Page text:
by Robert Krulwich
November 30, 2012
We'll start in a cornfield - we'll call it an Iowa cornfield in late
summer - on a beautiful day. The corn is high. The air is
There's just one thing missing - and
it's a big thing... a very big thing, but I won't tell you what, not
Instead, let's take a detour. We'll be back to the cornfield in a
minute, but just to make things interesting, I'm going to leap
halfway around the world to a public park near Cape Town, South
Africa, where you will notice a cube, a metal cube, lying there in
Sifting through samples within the cube, photographer David
Littschwager counted 90 separate species, including 25 types of
plants just on the soil surface, along with some 200 seeds
representing at least five of those species.
That cube was put there by David Liittschwager, a portrait
photographer, who spent a few years traveling the world, dropping
one-cubic-foot metal frames into gardens, streams, parks, forests,
oceans, and then photographing whatever, or whoever came through.
Beetles, crickets, fish, spiders, worms,
birds - anything big enough to be seen by the naked eye he tried to
capture and photograph.
Here's what he found after 24 hours in
his Cape Town cube:
These 113 creatures observed, and then photographed,
include over 100
species of plants and animals that use one cubic foot
of this highly
diverse shrub land over the course of a normal day
Fynbos, Table Mountain, South Africa.
There were 30 different plants in that one square foot of grass, and
roughly 70 different insects.
And the coolest part, said a researcher
the Guardian in Britain,
"If we picked the cube up and walked 10
feet, we could get as much as 50 percent difference in plant species
we encountered. If we moved it uphill, we might find
none of the species."
Populations changed drastically only a few
feet away - and that's not counting the fungi, microbes, and the
itsy-bitsies that Liittschwager and his team couldn't see.
Another example: Here's a cube placed 100 feet off the ground, in
the upper branches of a Strangler fig tree in Costa Rica. We're up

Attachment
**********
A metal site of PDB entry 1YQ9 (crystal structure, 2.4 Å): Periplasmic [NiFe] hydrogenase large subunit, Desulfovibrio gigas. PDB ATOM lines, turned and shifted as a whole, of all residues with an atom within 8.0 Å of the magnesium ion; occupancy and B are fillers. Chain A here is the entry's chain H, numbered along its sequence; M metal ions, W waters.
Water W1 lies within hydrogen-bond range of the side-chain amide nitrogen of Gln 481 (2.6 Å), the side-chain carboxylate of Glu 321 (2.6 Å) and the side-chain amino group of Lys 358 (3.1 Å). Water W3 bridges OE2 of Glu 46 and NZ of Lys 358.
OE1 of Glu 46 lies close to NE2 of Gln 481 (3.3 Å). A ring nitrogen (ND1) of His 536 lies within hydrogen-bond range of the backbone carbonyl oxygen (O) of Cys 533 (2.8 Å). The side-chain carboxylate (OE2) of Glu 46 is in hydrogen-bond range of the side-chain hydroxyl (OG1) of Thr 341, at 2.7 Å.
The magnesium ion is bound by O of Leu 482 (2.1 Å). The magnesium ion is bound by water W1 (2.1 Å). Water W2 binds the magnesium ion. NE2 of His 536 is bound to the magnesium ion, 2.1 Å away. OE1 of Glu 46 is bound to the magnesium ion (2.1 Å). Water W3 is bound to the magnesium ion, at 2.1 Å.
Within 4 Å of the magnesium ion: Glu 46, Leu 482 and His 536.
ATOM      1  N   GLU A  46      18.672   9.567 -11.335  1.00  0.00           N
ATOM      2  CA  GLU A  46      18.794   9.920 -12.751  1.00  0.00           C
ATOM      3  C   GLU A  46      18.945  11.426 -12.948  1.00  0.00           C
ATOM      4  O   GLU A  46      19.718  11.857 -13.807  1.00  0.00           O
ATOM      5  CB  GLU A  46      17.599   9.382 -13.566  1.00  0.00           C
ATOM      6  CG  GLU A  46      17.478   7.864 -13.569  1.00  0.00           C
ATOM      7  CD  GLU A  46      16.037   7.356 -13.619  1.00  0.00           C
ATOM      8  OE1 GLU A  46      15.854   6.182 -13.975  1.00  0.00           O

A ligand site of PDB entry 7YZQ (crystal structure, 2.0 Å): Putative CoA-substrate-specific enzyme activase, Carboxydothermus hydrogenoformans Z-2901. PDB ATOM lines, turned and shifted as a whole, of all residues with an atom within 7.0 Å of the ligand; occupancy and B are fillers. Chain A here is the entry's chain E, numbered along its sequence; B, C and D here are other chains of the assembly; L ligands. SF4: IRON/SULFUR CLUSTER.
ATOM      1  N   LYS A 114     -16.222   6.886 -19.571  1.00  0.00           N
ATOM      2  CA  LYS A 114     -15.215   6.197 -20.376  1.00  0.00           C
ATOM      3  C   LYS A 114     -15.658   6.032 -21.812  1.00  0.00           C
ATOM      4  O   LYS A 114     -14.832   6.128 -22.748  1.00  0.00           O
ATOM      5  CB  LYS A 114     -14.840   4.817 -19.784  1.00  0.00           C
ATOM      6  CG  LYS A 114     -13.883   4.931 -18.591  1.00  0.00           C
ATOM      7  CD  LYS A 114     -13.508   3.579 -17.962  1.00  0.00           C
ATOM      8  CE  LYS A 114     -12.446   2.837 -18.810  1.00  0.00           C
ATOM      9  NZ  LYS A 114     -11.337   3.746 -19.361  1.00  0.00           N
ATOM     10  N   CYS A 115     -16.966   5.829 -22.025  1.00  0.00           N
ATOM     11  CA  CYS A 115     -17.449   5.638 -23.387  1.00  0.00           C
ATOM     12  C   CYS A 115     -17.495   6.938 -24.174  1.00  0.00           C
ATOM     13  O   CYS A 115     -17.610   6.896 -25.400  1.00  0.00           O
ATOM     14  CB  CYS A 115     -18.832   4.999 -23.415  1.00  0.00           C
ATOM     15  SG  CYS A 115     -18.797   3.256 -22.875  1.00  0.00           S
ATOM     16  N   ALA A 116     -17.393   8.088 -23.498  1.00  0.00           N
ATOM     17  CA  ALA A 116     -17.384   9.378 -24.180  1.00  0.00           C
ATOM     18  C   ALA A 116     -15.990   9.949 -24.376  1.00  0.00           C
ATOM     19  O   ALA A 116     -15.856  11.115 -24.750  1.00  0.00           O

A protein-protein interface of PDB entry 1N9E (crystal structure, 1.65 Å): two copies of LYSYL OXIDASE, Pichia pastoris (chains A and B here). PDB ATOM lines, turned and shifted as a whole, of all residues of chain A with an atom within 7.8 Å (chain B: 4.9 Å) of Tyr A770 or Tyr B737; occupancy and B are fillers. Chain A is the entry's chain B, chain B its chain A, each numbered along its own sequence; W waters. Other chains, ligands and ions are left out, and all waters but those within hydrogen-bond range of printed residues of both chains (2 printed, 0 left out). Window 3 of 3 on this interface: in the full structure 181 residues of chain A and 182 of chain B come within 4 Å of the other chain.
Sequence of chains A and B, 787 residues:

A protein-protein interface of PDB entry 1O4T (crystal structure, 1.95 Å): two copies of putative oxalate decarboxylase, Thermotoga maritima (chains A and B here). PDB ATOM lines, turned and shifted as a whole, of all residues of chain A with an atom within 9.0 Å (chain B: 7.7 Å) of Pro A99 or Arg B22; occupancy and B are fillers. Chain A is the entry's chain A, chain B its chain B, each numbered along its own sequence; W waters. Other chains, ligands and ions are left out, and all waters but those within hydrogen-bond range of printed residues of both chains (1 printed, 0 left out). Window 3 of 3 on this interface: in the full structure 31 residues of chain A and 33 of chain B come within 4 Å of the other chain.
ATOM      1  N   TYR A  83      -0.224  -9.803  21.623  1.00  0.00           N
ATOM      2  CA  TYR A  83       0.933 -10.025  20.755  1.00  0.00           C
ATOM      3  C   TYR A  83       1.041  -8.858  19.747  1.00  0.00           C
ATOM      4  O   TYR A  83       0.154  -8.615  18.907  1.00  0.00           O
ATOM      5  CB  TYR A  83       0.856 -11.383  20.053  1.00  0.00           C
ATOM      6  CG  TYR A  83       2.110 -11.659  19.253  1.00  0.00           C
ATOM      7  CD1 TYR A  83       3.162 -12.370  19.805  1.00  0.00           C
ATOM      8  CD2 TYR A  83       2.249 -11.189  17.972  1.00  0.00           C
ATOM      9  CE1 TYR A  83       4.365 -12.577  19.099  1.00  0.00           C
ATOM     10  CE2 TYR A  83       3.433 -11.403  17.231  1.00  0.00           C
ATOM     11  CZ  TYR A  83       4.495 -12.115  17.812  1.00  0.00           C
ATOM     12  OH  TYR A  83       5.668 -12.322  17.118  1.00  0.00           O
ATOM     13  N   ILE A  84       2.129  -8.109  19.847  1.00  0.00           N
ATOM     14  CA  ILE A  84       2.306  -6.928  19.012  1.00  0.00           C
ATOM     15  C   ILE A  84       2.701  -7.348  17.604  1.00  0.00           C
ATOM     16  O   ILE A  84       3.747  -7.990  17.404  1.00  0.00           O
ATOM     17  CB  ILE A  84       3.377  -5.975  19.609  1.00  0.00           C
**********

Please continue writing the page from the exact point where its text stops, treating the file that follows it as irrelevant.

in the air here, looking down into a valley.
stout limb of a strangler fig a hundred feet
up in the canopy of
the Monteverde cloud forest in Costa Rica,
a luxuriant garden
To survey this
day and night, and the team recorded
24 plant species and
more than 500 insects
species within the cube's green borders.
What's up? More than 150 different plants and animals live in or
passed through that one square foot of tree: birds, beetles, flies,
moths, bugs, bugs, then more bugs...
Part of the
contents of One Cubic Foot,
more than 150
different kinds of plants and animals were found
in the Monteverde
cube over 100 feet up in the canopy of
a Strangler Fig Tree
Cloud Forest Biological Reserve, Costa Rica.
E.O. Wilson, the Harvard biologist, in his introduction to
David Liittschwager's book of these photographs, says that it's
usually big animals that catch our attention. But if we get down on
our knees and examine any small patch of ground,
"gradually the smaller inhabitants,
far more numerous, begin to eclipse them."
They are the critters that create and
aerate the soil, that pollinate, that remove the clutter. And there
are lots and lots and lots of them.
Getting Back To The
Which brings me back to Iowa, where my NPR colleague, commentator
and science writer Craig Childs, decided to have a little adventure.
As he tells it in
his new book, he
recruited a friend, Angus, and together they agreed to spend two
nights and three days ("We'll call it a long weekend") smack in the
middle of a 600-acre farm in
Their plan was to settle in amongst the
stalks (there are an "estimated three trillion" of them in Iowa) to
see what's living there, other than corn. In other words, a
Cornfields, however, are not like national parks or virgin forests.
Corn farmers champion corn. Anything that might eat corn, hurt corn,
bother corn, is killed. Their corn is bred to fight pests. The
ground is sprayed. The stalks are sprayed again.
So, like David, Craig wondered,
will I find?"
Heather Nemec /iStockphoto
The answer amazed me. He found almost nothing.
"I listened and heard nothing, no
bird, no click of insect."
There were no bees. The air, the ground,
seemed vacant. He found one ant,
"so small you couldn't pin it to a
A little later, crawling to a different
row, he found one mushroom,
"the size of an apple seed." (A relative
of the one pictured below.)
Then, later, a cobweb spider eating a
crane fly (only one). A single red mite "the size of a dust mote
hurrying across the barren earth," some grasshoppers, and that's it.
Though he crawled and crawled, he found nothing else.
"It felt like another planet
entirely," he said, a world denuded.
Organisms found in
and Iowa cornfield:
an ant, one mushroom,
a cobweb spider,
a half eaten crane
fly, a red mite and some grasshoppers.
Illustration by NPR
Yet, 100 years ago, these same fields, these prairies, were home to
300 species of plants, 60 mammals, 300 birds, hundreds and hundreds
This soil was the richest, the loamiest
in the state. And now, in these patches, there is almost literally
nothing but one kind of living thing. We've erased everything else.
We need to feed our planet, of course. But we also need the teeny
creatures that drive all life on earth. There's something strange
about a farm that intentionally creates a biological desert to
produce food for one species: us.
It's efficient, yes. But it's so
efficient that the ants are missing, the bees are missing, and even
the birds stay away.
Something's not right here.
Our cornfields are too quiet...